Eric Clapton – guitar / vocals
Doyle Bramhall II – guitar / vocals
Derek Trucks – guitar
Chris Stainton – keyboards
Tim Carmon – keyboards
Willie Weeks – bass
Steve Jordan – drums
Michelle John – backing vocals
Sharon White – backing vocals
The Kick Horns (Simon Clarke – baritone saxophone, Roddy Lorimer – trumpet, Tim Sanders – tenor saxophone)
02. So Tired
03. Got To Get Better In A Little While
04. Lost And Found
05. I Shot The Sheriff
06. Let It Rain
07. Back Home
08. I Am Yours
09. Nobody Knows You When You’re Down And Out
10. Milkcow’s Calf Blues
11. Running On Faith
12. After Midnight
13. Little Queen Of Spades
14. Everybody Oughta Make A Change
15. Motherless Children
16. Wonderful Tonight
19. Crossroads (encore)
Review by Mikey Mike / Surrey, England
When Eric is on tour, for the last few years I've preferred to see him at provincial dates as opposed to the Royal Albert Hall. It's not that the Albert isn't cozy and intimate and the sound, no matter where you sit, is great. It's not the fan's either. They're as enthusiastic as they can be.
It's that although the audience are 80% genuine, the other 20% are corporate or media and just not as appreciative. Those that have been there can all tell tales of popping champagne corks mid-solo or braying laughter or talking at crucial points. Don't get me wrong, a show is to be enjoyed-anyone who has been to MSG will bear witness that the audience never stop talking, getting up, going back etc. but that doesn't seem to detract from the whole experience. But with the acoustics that the hall has, EVERYTHING can be heard. So that's my slant on the UK anyway. They seem to enjoy the show more in 'the sticks' and most artists will respond to a good audience. The same goes for Europe. I've been extolling the virtues of seeing EC in Europe for a long time and those that have seen him especially in France, Switzerland, Italy, Spain, Holland and Belgium will bear witness to the fact that the overall feel during a Euro date is close to euphoria.
If EC tours again, don't do the RAH but travel across Europe and at the same time enjoy the culture each country brings.
Well, after Le Cannet I was going to Manchester but couldn't make it (sorry Mal) but scored a last minute fabulous seat for the NEC in Birmingham overlooking the stage (thanks, Steve) and saw another fine show. There's been some 'tweaking' of the set list but if he kept it as he played that night (with a few variations for guests etc) I wouldn't be too unhappy. The thought that he would radically change the set each night (think Springsteen) scares me. What if he played some rare, one-off gem and we never got to hear it? Suffering Succotash!
He's now got the full stage show (torn curtains at the back and a flashing light screen running across the back of the stage-similar to the Cream shows but different light effects). His playing is as enthusiastic and fervent as ever and although the band are given ample opportunity to solo, when it comes to the crunch, the final solo is always his-there may be an element of 'OK guys, nice try, now here's something special'. There were stand out performances by him on 'Pretending', 'Sheriff', 'Little Queen of Spades', 'Lost and Found' and 'Sheriff'. There was an extended acoustic set which I am now really enjoying. Even 'Wonderful Tonight' was short and very sweet.
It's the first time for years that I've actually enjoyed it. He seems to have reverted to playing songs similar to the original version with 'After Midnight' sounding like he had recorded it in 1970 (horns et al), 'I am Yours' was sensitive and faithful to the album version as was 'Layla' (excellent slide by Derek) and even 'Sheriff' has a real reggae feel to it (more so than it has been for years). Full credit to the band with Steve Jordan and Willie Weeks being totally immense. Derek is a fabulous slide player and Doyle is good but still a luxury to my mind, as is Tim. The BV's of Sharon and Michelle are performed beautifully (I don't care what they are wearing) and The Kick Horns add another dimension to a lot of songs and finally Chris performs solidly as ever on keys.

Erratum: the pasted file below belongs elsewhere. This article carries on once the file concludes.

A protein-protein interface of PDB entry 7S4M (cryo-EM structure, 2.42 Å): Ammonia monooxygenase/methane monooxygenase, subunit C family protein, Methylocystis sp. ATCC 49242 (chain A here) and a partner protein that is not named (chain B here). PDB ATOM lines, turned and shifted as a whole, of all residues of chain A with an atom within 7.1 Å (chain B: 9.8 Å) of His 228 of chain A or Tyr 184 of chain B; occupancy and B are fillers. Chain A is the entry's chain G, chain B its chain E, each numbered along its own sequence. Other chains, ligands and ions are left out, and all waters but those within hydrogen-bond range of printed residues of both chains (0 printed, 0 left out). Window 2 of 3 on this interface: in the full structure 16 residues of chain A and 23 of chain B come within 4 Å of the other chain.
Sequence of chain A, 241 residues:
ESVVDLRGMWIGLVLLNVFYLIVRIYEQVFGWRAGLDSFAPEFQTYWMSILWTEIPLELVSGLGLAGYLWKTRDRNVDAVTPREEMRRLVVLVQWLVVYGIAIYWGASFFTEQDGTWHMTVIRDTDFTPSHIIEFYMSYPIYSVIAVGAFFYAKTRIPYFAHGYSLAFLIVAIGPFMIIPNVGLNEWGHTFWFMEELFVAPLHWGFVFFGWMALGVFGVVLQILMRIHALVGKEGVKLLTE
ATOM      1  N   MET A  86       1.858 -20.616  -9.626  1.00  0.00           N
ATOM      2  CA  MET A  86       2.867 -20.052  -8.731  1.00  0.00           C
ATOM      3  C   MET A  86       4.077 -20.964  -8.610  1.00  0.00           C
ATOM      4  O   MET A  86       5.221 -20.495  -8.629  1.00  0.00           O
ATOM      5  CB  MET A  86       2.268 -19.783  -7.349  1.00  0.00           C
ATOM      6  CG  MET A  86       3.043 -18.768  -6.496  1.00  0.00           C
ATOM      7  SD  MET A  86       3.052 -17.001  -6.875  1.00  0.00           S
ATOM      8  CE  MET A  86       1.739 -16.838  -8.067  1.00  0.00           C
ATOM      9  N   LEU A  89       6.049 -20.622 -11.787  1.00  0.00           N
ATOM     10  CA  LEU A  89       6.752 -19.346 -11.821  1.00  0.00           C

Band:9/10. Set List:10/10. Performance:9/10.
And still no appearance by Robert Cray on stage with EC for a scintillating Blues! Have they fallen out and are not talking? I think we should be told! I'm sure, however, that in time they will jam.
If you're in two minds about going and had reservations about the band/set list/if the girls are wearing the right clothes etc...don't. This is a great tour and I haven't enjoyed one as much for years. This could easily be his Swan Song and with his growing family he may decide to stop touring altogether and could be going out with a bang. Enjoy it while you can.
Review by Peter Cross
Maybe because 2004's outing was so rewarding, my level of anticipation wasn't as great as I'd have expected this time round, despite the intriguing prospect of how Derek Trucks might stir things up. Robert Cray was a welcome opener, even though his music doesn't seem to change much from song to song, or indeed over his career. But his distinctive tone and attack, firm grooves and his good, dry sense of humour helped create a pleasant, if not excited atmosphere.
I'm pleased to report I eventually emerged from the NEC barn nicely satisfied, simply because there was so much good guitar playing, good singing from EC and (when he could be heard) good piano playing from Chris Stainton - all to a set list that was imaginative enough to avoid most of the cries of "oh, here we go again" that have sprinkled the last 20 years.
The second keyboard enhanced "Running On Faith" with a gospel tinge and the three horns enhanced another of the acoustic numbers but otherwise these ably played instruments just created a mush of sound with the over-loud drums and bass. If you literally can't distinguish a single note, why bother? These limitations fortunately didn't spoil the night but were a bit frustrating because you felt they were within the scope of control. Maybe they will be dealt with as the tour progresses. The girls on, the other hand, were fine and the excellent camerawork largely mitigated the problem of them being half hidden from my position near the middle of the front block.